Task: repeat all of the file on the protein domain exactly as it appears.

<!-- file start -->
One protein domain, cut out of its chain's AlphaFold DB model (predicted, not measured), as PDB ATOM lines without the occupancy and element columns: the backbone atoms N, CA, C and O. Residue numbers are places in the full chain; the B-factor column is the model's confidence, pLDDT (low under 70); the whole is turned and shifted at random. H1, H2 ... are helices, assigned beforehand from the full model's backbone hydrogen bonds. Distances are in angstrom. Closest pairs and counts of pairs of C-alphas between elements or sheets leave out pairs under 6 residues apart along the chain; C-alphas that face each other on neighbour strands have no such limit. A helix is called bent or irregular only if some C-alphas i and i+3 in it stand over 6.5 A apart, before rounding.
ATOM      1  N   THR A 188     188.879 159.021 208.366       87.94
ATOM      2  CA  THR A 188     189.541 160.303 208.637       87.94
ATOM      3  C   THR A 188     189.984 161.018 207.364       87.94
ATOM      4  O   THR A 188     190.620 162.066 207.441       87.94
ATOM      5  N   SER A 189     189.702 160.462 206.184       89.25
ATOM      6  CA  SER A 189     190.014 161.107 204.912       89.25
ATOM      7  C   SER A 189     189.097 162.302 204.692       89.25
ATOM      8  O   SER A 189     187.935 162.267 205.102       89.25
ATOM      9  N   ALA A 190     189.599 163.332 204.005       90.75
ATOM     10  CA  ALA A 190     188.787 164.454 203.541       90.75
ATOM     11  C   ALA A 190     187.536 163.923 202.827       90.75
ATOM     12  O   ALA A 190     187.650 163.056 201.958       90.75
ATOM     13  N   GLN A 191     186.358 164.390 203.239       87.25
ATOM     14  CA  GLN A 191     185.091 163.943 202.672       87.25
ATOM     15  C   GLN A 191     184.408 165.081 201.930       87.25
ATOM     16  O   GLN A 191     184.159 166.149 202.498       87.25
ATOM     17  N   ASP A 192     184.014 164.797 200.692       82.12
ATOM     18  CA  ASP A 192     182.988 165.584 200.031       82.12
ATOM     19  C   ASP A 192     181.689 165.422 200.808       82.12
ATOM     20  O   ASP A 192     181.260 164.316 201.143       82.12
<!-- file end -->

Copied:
One protein domain, cut out of its chain's AlphaFold DB model (predicted, not measured), as PDB ATOM lines without the occupancy and element columns: the backbone atoms N, CA, C and O. Residue numbers are places in the full chain; the B-factor column is the model's confidence, pLDDT (low under 70); the whole is turned and shifted at random. H1, H2 ... are helices, assigned beforehand from the full model's backbone hydrogen bonds. Distances are in angstrom. Closest pairs and counts of pairs of C-alphas between elements or sheets leave out pairs under 6 residues apart along the chain; C-alphas that face each other on neighbour strands have no such limit. A helix is called bent or irregular only if some C-alphas i and i+3 in it stand over 6.5 A apart, before rounding.
ATOM      1  N   THR A 188     188.879 159.021 208.366       87.94
ATOM      2  CA  THR A 188     189.541 160.303 208.637       87.94
ATOM      3  C   THR A 188     189.984 161.018 207.364       87.94
ATOM      4  O   THR A 188     190.620 162.066 207.441       87.94
ATOM      5  N   SER A 189     189.702 160.462 206.184       89.25
ATOM      6  CA  SER A 189     190.014 161.107 204.912       89.25
ATOM      7  C   SER A 189     189.097 162.302 204.692       89.25
ATOM      8  O   SER A 189     187.935 162.267 205.102       89.25
ATOM      9  N   ALA A 190     189.599 163.332 204.005       90.75
ATOM     10  CA  ALA A 190     188.787 164.454 203.541       90.75
ATOM     11  C   ALA A 190     187.536 163.923 202.827       90.75
ATOM     12  O   ALA A 190     187.650 163.056 201.958       90.75
ATOM     13  N   GLN A 191     186.358 164.390 203.239       87.25
ATOM     14  CA  GLN A 191     185.091 163.943 202.672       87.25
ATOM     15  C   GLN A 191     184.408 165.081 201.930       87.25
ATOM     16  O   GLN A 191     184.159 166.149 202.498       87.25
ATOM     17  N   ASP A 192     184.014 164.797 200.692       82.12
ATOM     18  CA  ASP A 192     182.988 165.584 200.031       82.12
ATOM     19  C   ASP A 192     181.689 165.422 200.808       82.12
ATOM     20  O   ASP A 192     181.260 164.316 201.143       82.12